A woman holds a Juul e-cigarette while walking in New York

BRENDAN MCDERMID/REUTERS FILE A woman holds a Juul e-cigarette.

Democrats are looking to increase tobacco and nicotine taxes to help fund their multitrillion-dollar spending package.

The proposals, which would increase the excise taxes on cigarettes and tobacco products while creating new levies for vaping, are anticipated to raise $96 billion over the next decade. The hikes are being derided by some as regressive taxes that will cull from the paychecks of lower-income earners rather than the wealthy.

The excise taxes will be imposed on companies, although tobacco and vape users might see cost increases. The increases, which vary depending on the type of tobacco or nicotine product, weight and potency, would be the first federal increases to tobacco excise taxes in more than a decade.

The proposal would double the current federal excise taxes on both cigarettes and cigars. The last time the excise taxes on these products were raised was in 2009, when they were increased to fund the Children's Health Insurance Program, which helps states provide low-cost health coverage to children in families that earn too much to qualify for Medicaid.

Smokeless tobacco is also being targeted by the legislation, which would balloon federal levies on snuff from $1.51 per pound to $26.84 per pound and chewing tobacco from about 50 cents per pound to $10.70 — more than a twentyfold increase.

Many longtime cigarette users have turned to vapor-based products and may soon be feeling the sting.

Vapor products will be taxed at a rate of $100.66 per 1,810 mg of nicotine, which works out to a federal tax of $2.25 per pod-based product — more than the $2.01 tax on a pack of cigarettes that the new law would bring. The $100.66 figure is being used because it equates to the proposed tax per 1,000 cigarettes (the current federal excise tax is $50.33 per thousand).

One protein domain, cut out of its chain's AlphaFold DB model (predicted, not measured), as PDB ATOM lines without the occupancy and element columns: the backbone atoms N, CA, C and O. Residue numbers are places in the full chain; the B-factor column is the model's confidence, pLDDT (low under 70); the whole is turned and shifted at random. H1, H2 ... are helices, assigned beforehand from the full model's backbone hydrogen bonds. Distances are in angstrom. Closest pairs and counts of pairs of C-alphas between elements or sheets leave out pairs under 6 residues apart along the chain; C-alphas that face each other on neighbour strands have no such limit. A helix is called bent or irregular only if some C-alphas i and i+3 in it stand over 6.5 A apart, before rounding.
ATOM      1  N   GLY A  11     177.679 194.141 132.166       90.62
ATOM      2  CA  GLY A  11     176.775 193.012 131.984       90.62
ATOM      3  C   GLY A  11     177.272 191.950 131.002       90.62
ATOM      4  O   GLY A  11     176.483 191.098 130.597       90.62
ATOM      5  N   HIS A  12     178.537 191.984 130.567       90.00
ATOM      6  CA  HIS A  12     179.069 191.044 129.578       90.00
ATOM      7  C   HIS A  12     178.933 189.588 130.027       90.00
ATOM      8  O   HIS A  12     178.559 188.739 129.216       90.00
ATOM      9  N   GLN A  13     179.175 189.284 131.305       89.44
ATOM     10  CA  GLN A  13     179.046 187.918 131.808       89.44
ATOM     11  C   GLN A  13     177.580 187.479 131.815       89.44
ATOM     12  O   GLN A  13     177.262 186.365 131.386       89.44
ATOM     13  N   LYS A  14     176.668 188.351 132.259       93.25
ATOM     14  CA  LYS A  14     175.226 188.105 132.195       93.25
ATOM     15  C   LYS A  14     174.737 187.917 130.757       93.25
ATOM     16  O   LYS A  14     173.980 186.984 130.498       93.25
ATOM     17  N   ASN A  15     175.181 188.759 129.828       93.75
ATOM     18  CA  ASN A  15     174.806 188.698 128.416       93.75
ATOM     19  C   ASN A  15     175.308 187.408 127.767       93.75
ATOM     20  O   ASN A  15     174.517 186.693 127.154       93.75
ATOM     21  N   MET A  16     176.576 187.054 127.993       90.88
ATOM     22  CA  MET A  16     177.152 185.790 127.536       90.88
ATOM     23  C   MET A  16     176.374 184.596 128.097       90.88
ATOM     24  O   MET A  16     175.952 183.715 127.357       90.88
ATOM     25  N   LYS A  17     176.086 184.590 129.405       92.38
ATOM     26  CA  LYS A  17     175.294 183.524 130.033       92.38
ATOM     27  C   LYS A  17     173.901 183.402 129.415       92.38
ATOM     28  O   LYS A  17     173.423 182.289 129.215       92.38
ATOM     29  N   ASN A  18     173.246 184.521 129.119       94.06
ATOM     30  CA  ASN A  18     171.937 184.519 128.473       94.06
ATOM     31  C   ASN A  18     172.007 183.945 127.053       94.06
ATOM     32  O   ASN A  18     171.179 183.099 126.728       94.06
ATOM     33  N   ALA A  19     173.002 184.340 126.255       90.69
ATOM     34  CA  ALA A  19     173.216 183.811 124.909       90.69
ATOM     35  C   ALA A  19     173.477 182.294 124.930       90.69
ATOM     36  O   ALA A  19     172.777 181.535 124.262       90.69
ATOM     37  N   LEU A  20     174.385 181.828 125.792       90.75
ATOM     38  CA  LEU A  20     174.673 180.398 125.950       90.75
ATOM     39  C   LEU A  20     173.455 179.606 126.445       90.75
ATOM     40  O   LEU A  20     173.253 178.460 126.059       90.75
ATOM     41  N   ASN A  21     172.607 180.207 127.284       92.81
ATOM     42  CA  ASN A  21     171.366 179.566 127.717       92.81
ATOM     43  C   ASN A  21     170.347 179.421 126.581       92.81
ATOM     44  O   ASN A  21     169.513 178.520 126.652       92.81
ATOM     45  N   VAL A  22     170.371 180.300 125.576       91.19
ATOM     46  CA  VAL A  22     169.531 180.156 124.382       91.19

President Joe Biden has said that those making below $400,000 per year will not see any tax increases from his spending plan, but the tobacco tax if passed could impact those on the lower end of the economic spectrum.

The Tax Foundation, a think tank that generally favors lower taxes, released an analysis of the proposal that found the provisions would indirectly impose further taxes on those earning the least.

“As a source of general fund revenue, the tax is exceedingly regressive,” the Tax Foundation said. “The vast majority of smokers have lower incomes, and tobacco is one of the few goods that have an inverse relationship with income in that consumption increases as income decreases.”

It would also mark the first time that the government has taxed e-cigarettes at the federal level, a move being lauded by the Campaign for Tobacco-Free Kids, which pointed out in a news release that a high number of children have become addicted to the products.

The group highlighted that last year 3.6 million middle and high school students, including 20% of high schoolers, used e-cigarettes.

Doubling the federal cigarette tax would decrease the number of adult smokers by 1.1 million in the first year alone while stopping more than 500,000 children from becoming smokers and would save hundreds of thousands of lives in the long run, the group said.

It also raised the issue of health disparities, noting that those in lower-income brackets shoulder the burden of the negative health effects from smoking and are more likely to quit in response to cost increases.

“A tobacco tax increase is a win-win-win solution — a health win that reduces tobacco use and saves lives, a financial win that reliably raises revenue and a political win that polls consistently show is popular with voters,” the Campaign for Tobacco-Free Kids said.

The tax proposal is one of several being raised to help pay for Democrats’ wide-reaching spending package.

Other revenue-raising measures include increasing the capital gains tax for high earners, raising the top marginal income tax rate from 37% to 39.6%, and increasing the corporate tax rate. Democrats also want to impose a new 3% surtax on people making more than $5 million.

Taken together, the tax code changes will raise nearly $2.1 trillion, the nonpartisan Joint Committee on Taxation estimates. When tax breaks for housing, green energy and other Democratic priorities are factored in, the plan would generate $871 billion in net revenue, the committee found.

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